Another reason for this silence is that some women don’t want to be “gender wimps”, meaning women who use their sex as an excuse for why they failed to climb the corporate ladder. They want to believe that if they play by the same rules as males, they can beat the men at their own game. Despite this optimistic attitude, there is a clear difference in the way men and women are treated and more women need to open up about it if they are to regain that group social consciousness that spurred on the 1970s feminist movement.

To sum up the situation, the state of woman’s equality in the United States has come a long way since the Feminine Mystique and the “rap groups”, with women on the verge of becoming the majority of the national workforce and already making up more than half of the country’s middle management. However, the long climb has slowed in the last three years and needs to be reignited otherwise it make take another seven decades for workplace equality to be reached. No doubt the economic downturn of the last few years has contributed to the problem but that does not explain why men’s salaries are pulling further ahead of women once again. Women cannot become too complacent about equal treatment in the workplace because while they have come close, they haven’t made it yet and the recent sloth of the once energized women’s movement threatens to derail all efforts if more attention and militant thinking aren’t used for the problem.

The phrase “so close and yet so far” sums up the situation.

This content reflects the personal opinions of the author. It is accurate and true to the best of the author’s knowledge and should not be substituted for impartial fact or advice in legal, political, or personal matters.


Fernandex on June 08, 2013:

If so many an individual speak for a certain side on grounds of they being oppressed, are they still oppressed? Not likely, as life experience have told me. The truly oppressed are those who suffer in silence and have no avenue to voice their sorrow and no one to represent them. On such grounds, the women are no longer the victim; the men are. It is true that it’s a good thing for more women to step up into the workforce so we can have more diversity, but isn’t it imperative they follow the same rules as the men? So far I have seen rules have applied across race, but not gender. Current office workplace have shown too much tolerance and leeway to attires which young women nowadays turn up in which are far from desirable, like tank tops and miniskirts; and yet no one has thought of allowing or tolerating men to turn up in shorts. I’ve seen women turn up in T shirts and casual denim or shorts-like skirts but not one man in shorts. Despite their more comfortable attires, they still expect men to do more of the physical labour when the need arises, ignoring the fact that physical might no longer depend solely on gender. If a certain physically uninclined man injures himself while lifting heavy objects, would the women pay him for medical fees and MC days? Even for a physically competent male, why should he do the heavy lifting for free, especially if it is not within his jobscope? Isn’t that demeaning men as mere tools of manual labour? If women want respect they better earn it by setting an example doing their own hard or dirty work, and not trying to push it to the men, else do they deserve the pay and position they are getting? That goes even more so for female bosses trying to arrow male surbodinates to do the labour and exempting the female surbodinates; ask yourselves if that is fair. Stop objectifying or stereotyping men as labourers; and stop being so aversive to our leg exposure if you(the women) value yours.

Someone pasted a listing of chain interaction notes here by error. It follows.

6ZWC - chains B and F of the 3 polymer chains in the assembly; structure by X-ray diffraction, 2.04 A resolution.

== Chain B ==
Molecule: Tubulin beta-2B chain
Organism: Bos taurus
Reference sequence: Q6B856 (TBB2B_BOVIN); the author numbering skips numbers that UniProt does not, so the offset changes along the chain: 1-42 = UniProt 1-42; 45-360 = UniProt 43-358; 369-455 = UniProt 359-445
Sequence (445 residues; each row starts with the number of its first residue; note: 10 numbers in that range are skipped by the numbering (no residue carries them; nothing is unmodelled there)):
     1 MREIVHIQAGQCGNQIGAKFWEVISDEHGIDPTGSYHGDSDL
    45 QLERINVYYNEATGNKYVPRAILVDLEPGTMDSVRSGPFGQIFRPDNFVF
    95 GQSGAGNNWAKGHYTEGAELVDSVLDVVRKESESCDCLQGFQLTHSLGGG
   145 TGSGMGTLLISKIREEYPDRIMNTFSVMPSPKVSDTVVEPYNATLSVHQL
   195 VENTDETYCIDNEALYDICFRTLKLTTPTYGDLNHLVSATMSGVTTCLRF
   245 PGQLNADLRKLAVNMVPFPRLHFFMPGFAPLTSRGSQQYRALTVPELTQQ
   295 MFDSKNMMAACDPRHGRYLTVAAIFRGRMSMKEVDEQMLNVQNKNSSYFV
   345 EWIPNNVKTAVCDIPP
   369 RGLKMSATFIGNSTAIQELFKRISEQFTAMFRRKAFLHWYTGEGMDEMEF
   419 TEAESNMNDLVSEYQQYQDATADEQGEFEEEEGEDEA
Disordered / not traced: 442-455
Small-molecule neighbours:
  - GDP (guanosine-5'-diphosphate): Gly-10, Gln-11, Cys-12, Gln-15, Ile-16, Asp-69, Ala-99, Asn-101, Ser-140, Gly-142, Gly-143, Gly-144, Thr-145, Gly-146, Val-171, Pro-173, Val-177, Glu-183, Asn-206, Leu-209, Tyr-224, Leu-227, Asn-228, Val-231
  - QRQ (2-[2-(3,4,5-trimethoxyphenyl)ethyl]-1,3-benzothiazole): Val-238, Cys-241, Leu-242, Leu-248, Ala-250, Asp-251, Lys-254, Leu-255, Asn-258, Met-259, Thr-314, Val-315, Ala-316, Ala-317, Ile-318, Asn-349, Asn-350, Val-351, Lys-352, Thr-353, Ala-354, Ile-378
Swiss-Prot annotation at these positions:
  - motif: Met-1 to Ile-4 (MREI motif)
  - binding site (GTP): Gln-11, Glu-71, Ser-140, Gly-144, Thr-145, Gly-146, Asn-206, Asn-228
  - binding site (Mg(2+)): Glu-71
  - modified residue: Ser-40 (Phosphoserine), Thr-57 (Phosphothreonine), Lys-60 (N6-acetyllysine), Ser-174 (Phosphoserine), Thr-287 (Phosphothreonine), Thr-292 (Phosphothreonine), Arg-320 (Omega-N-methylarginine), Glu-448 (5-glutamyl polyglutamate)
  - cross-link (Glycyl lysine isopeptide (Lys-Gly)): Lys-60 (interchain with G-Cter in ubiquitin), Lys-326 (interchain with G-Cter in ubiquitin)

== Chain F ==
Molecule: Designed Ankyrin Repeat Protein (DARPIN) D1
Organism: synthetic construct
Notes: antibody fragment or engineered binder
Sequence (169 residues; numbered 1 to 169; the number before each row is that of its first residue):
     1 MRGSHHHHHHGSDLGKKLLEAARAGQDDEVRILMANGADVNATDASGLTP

Fernandex on June 07, 2013: